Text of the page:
Lady Margaret Paterson Osborn “A quiet warrior but a warrior none the less”

“A quiet warrior but a warrior none the less”

Today, 17th July 2020, is the 50th anniversary of the death of Lady Margaret Paterson Osborn and it’s an opportunity to highlight her contribution to the Garden City movement and the TCPA as a whole.

Lady Margaret, born Margaret Paterson Rob of Glasgow, was born in Glasgow on 31st August 1889. She graduated M. A. at Glasgow University at the age of nineteen. Her work as a teacher of handicapped children and in the slums of her native city aroused a passionate and life-long concern for the problems of poverty and environment. She had extensive knowledge of Scottish, English, American and French poetry and prose while keeping abreast of current affairs.

Lady Margaret married Frederic J. Osborn in 1916, whom she had met at a summer school of the Fabian Society. FJO’s biographers said that since they married, she had a salutary influence on this subsequent life. They lived first in Letchworth, and in 1920 became a pioneer resident in Welwyn Garden City. Their first son, Tom, was the second child to be born in Welwyn Garden City.

Lady Margaret was a keen advocate of the Town and Country Planning Association and supported FJO’s work throughout his whole career. FJO made few major decisions without consulting her and she regularly read his memoranda before finalising it. Lady Margaret was a valued contributor to the Town and Country Planning Journal, travelled on TCPA study tours and attended many congresses of the International Federation for Housing and Planning. She was known and respected by planners all over the world.

She was a great asset to Welwyn Garden City and for fifty years devoted herself to the social welfare and educational and cultural interests of the new town. She was appointed a Magistrate in 1939 and served for many years as Chairman of the Matrimonial and Juvenile Court and of the Probation Committee. She was chairman of the Mid-Herts Education Executive and the Children’s Sub-Committee. In 1938, she conducted an inquiry into labour conditions in Welwyn Garden City. She was a strenuous advocate of Peace through collective security. Before the war, she was a keen member of the League of Nations and later was a founder member of the Welwyn Garden City branch of the United Nations Association becoming its President and in 1970 vice-president of its Eastern Regional Council.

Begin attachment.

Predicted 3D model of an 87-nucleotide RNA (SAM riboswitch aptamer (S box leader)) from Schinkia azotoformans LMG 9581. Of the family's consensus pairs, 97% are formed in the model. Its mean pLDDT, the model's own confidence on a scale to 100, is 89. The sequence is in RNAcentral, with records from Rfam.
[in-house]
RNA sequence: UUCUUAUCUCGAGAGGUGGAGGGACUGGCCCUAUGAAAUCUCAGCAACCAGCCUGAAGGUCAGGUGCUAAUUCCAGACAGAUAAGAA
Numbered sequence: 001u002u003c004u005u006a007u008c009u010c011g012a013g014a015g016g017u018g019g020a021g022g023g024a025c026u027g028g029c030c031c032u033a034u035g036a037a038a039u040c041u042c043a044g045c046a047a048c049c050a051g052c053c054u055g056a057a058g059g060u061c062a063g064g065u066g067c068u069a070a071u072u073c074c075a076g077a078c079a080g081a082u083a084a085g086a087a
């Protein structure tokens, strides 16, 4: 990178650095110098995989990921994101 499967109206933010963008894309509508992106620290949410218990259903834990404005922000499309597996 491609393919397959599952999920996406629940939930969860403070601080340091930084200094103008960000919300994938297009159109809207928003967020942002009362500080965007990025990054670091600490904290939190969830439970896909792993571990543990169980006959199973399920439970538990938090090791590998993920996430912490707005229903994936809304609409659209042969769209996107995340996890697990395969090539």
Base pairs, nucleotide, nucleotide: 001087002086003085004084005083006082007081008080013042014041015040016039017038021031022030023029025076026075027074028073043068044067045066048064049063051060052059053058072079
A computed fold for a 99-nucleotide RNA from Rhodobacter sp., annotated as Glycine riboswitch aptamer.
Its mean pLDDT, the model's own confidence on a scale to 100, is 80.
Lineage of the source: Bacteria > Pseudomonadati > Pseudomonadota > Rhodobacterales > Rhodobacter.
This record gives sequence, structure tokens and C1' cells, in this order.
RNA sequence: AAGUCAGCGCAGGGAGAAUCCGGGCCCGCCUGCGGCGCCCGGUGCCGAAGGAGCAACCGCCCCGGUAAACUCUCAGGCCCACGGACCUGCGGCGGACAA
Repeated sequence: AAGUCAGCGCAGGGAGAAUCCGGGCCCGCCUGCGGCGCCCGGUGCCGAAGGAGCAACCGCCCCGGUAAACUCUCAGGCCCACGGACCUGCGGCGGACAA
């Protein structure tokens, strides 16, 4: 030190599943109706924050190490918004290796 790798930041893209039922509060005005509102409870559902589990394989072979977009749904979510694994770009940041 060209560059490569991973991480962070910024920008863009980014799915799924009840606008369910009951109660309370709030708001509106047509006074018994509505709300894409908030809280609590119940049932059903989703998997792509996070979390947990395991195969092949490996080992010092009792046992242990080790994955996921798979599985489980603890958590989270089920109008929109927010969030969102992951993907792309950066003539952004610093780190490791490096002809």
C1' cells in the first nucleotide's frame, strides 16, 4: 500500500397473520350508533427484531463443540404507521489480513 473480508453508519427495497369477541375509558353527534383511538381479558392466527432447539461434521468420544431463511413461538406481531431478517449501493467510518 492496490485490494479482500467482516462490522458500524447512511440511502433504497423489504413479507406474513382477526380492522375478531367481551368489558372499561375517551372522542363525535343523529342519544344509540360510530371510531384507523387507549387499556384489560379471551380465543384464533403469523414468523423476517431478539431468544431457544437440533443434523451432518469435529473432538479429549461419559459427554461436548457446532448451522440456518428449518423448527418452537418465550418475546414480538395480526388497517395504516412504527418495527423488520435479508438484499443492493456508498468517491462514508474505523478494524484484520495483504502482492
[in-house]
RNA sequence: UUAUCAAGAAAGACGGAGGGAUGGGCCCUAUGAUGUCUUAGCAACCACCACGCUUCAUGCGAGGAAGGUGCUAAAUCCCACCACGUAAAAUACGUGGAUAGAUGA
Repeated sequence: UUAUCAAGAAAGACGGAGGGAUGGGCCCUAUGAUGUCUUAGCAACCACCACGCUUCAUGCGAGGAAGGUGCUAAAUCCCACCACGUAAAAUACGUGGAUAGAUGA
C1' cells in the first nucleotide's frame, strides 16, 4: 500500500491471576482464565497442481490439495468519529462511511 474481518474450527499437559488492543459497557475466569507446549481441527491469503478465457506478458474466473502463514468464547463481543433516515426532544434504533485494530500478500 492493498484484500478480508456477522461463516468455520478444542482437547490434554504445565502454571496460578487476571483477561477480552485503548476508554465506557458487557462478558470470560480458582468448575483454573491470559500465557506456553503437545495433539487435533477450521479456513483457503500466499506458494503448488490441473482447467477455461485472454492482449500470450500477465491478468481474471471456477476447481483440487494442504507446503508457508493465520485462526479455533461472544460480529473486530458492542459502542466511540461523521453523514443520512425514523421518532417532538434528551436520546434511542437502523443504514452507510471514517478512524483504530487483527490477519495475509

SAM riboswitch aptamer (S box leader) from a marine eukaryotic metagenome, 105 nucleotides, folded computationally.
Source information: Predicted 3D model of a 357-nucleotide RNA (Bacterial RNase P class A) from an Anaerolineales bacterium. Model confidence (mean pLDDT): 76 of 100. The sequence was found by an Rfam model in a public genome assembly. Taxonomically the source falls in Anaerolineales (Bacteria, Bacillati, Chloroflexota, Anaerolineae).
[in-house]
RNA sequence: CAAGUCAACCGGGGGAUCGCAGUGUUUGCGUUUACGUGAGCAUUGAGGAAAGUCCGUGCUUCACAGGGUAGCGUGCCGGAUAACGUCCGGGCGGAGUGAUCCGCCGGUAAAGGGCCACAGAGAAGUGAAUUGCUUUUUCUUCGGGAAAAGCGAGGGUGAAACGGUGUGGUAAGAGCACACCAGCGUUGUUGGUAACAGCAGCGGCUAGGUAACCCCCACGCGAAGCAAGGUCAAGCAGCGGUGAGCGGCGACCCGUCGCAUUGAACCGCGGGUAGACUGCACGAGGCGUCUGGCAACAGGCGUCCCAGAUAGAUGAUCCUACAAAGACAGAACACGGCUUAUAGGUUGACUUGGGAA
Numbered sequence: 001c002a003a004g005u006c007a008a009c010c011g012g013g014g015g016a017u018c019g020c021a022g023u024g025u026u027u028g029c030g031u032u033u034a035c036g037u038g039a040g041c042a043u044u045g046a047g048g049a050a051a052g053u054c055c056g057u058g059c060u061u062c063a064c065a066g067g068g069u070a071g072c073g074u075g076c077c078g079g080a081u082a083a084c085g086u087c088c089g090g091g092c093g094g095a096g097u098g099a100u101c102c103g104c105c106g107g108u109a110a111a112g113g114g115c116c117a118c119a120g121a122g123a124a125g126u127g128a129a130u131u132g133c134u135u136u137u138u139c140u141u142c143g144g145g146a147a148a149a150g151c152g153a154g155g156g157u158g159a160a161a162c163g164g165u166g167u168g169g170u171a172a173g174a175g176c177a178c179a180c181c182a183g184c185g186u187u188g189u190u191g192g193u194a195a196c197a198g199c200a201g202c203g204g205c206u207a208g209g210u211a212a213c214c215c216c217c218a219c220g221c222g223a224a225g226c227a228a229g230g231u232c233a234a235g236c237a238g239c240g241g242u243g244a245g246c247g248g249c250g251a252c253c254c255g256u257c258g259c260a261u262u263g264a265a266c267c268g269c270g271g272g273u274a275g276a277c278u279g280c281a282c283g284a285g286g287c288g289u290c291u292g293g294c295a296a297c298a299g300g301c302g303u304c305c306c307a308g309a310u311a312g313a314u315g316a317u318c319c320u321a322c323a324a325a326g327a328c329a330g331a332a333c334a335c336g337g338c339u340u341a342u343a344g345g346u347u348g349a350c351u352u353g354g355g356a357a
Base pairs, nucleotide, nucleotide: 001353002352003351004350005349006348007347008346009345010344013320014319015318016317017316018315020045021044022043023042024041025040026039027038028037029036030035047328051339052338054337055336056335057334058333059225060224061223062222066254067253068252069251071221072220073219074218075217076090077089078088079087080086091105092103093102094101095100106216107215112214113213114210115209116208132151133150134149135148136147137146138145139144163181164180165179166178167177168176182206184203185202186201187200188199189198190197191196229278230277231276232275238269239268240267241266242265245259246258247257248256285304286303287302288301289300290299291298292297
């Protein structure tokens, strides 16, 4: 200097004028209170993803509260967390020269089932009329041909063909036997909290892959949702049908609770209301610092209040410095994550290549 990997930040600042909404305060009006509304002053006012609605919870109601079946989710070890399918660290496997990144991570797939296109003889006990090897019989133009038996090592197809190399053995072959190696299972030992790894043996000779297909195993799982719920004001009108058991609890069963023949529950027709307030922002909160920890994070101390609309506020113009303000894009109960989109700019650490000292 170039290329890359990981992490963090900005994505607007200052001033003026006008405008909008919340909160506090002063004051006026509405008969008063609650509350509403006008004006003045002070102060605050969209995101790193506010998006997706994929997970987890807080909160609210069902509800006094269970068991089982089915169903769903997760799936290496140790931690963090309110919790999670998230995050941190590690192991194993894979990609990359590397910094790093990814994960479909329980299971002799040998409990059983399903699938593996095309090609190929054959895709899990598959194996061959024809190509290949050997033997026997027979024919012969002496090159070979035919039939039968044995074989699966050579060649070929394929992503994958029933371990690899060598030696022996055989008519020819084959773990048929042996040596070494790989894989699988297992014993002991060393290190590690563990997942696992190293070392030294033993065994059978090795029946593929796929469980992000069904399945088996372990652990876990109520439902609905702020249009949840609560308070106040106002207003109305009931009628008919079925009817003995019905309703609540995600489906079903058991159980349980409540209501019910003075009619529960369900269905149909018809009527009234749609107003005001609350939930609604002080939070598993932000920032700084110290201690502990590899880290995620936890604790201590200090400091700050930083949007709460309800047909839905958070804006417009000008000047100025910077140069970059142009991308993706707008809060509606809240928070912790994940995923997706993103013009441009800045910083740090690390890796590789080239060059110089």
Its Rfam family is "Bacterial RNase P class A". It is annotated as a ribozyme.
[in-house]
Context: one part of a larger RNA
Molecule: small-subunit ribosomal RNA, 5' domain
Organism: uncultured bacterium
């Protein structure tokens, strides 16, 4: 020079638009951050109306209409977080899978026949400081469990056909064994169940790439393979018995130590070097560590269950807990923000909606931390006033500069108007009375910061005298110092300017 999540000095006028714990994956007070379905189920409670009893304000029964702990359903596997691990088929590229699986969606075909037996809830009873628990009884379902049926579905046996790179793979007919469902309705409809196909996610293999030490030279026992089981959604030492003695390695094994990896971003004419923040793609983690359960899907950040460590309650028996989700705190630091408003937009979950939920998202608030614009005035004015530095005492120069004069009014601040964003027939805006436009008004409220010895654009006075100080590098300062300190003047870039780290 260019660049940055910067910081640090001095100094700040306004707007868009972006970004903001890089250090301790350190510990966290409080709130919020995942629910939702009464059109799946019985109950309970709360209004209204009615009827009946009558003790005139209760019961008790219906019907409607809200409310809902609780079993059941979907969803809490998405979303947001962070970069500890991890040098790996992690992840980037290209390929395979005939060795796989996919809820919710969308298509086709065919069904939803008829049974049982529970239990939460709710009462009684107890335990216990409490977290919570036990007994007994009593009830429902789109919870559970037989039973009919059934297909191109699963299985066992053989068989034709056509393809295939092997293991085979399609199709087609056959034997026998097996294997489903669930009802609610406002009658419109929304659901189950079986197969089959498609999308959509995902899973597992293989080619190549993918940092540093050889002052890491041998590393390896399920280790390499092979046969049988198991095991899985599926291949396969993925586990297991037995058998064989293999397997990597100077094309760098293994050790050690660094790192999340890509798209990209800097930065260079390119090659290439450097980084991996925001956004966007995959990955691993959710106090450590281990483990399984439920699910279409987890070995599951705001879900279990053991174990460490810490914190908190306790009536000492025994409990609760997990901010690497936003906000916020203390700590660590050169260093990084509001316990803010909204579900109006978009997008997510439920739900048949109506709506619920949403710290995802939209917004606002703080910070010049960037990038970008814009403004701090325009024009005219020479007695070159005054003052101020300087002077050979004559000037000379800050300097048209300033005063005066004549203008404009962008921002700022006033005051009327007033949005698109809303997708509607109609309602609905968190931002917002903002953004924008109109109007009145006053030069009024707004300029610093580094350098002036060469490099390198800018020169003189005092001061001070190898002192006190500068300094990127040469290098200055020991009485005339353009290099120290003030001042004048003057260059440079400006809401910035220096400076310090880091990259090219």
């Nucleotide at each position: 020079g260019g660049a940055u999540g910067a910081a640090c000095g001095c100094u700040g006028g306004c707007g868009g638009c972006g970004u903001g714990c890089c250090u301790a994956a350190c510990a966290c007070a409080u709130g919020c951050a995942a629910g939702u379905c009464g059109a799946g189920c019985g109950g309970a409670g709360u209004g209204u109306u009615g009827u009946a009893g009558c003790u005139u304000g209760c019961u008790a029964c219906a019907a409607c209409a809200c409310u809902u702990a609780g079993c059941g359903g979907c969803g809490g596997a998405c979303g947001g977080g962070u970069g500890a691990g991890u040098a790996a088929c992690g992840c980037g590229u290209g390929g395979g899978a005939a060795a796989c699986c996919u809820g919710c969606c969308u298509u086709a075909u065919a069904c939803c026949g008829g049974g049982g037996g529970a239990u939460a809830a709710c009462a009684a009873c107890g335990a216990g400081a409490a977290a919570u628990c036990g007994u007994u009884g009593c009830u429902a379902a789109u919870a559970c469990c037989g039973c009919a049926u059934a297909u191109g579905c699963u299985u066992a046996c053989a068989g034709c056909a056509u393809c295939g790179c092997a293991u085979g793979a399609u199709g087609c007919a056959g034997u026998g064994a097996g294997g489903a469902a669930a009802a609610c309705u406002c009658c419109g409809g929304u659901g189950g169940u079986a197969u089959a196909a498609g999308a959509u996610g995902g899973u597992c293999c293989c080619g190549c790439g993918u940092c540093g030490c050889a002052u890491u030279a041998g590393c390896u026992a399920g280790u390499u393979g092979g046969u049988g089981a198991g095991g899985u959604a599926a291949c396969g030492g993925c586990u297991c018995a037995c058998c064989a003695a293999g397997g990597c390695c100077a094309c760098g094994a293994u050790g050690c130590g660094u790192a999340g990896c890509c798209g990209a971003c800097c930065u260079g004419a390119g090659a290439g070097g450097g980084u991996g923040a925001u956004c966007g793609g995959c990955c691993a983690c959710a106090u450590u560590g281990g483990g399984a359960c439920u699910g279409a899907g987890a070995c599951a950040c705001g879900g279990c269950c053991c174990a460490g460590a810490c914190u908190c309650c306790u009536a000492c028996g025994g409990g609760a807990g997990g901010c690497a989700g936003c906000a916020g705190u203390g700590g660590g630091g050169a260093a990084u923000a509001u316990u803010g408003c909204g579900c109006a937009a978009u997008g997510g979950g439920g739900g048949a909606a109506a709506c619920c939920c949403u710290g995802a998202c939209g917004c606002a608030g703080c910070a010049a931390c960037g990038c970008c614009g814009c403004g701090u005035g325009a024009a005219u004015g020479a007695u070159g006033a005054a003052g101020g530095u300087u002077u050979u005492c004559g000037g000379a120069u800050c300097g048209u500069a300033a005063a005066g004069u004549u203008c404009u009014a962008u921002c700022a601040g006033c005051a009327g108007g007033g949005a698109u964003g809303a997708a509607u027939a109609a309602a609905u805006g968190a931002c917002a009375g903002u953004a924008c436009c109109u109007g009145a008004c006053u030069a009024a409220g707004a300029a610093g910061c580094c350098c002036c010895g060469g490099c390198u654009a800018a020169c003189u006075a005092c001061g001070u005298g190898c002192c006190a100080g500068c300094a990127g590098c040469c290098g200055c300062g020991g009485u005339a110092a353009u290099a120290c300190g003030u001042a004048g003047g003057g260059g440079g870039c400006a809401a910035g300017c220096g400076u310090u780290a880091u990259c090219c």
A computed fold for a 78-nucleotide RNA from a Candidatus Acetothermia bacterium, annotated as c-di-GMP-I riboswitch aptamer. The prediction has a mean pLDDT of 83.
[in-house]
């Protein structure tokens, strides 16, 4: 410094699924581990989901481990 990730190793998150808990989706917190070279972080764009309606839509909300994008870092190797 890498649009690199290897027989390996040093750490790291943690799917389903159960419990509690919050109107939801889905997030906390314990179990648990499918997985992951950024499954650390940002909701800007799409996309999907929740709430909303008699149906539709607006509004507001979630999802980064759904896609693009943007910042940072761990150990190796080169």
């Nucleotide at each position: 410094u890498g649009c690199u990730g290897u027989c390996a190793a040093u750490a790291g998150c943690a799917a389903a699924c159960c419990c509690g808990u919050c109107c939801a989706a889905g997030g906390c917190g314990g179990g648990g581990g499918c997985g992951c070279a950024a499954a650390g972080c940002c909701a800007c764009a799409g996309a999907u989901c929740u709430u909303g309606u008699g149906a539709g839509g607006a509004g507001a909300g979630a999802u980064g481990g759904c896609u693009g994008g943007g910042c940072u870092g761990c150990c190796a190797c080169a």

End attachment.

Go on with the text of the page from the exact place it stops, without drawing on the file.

She died on 17th July 1970, after a long illness and in her obituary in the Town and Country journal she gets talked about fondly: “Lady Osborn’s personal integrity, her cultivated and logical mind, her compassion, kindness, and charming sense of fun made her an outstanding personality. Her courage in the later years when faced with increasing physical handicap was inspiring. She was a quiet warrior but a warrior none the less, and the people of her own Welwyn Garden City have paid heartfelt tribute to her example and her influence. In its turn, Welwyn Garden City as a developing town must have contributed to her character and all of us in the new towns movement may feel some pride in the fact that a new town matured a person of this quality.” Lewis Mumford on receiving the news expressed his sympathy and said: “Margaret’s death dims our light as well as yours. I know no other woman, not even Sophia [Mumford’s wife] whom I admired more: the epitome of courage, clear-sightedness and magnanimity

Lady Margaret and FJO were committed to the same cause, shared interests and many of their activities. They had a happy marriage with a relaxing domestic background for her two children both of whom were devoted to her, Dr Thomas W. Osborn and Lesley Margaret, then Mrs Roy Fenton. A Memorial seat to Lady Margaret Paterson Osborn was placed in the centre of Parkway.

In 1988, her children set up a charity in her and FJO’s memory. It’s registered as Lady Margaret Paterson Osborn Trust as a celebration of the 50 years of support, her capacity and her judgement which were crucial to FJO’s achievements which were often left unrecognised. We hope that by sharing her story, they will never be forgotten again.

Lady Margaret’s biography is written and shared in the context of the TCPA project “The forgotten pioneers – Celebrating the women of the Garden City Movement” that reflects on the role of women in the Garden City movement, and the New Towns story that followed.


Whittick, A: F. J. O. – Practical Idealist: Biography of Sir Frederic Osborn. Town & Country Planning Association, 1988

‘Obituary: Lady Osborn A. M. J. P’ Town and Country Planning, 1970, Vol. 38, Sept., 381  


F.J.O. and M.P.O. talk with Lilly Medin and her grandson Michael at their home in Västerås, Sweden in September 1954. The image was reproduced on the front page of the local newspaper Vestmanlands Läns Tidning during the visit.

Source: Whittick, A: F. J. O. – Practical Idealist: Biography of Sir Frederic Osborn. Town & Country Planning Association, 1988. This book is available to purchase from the TCPA here.

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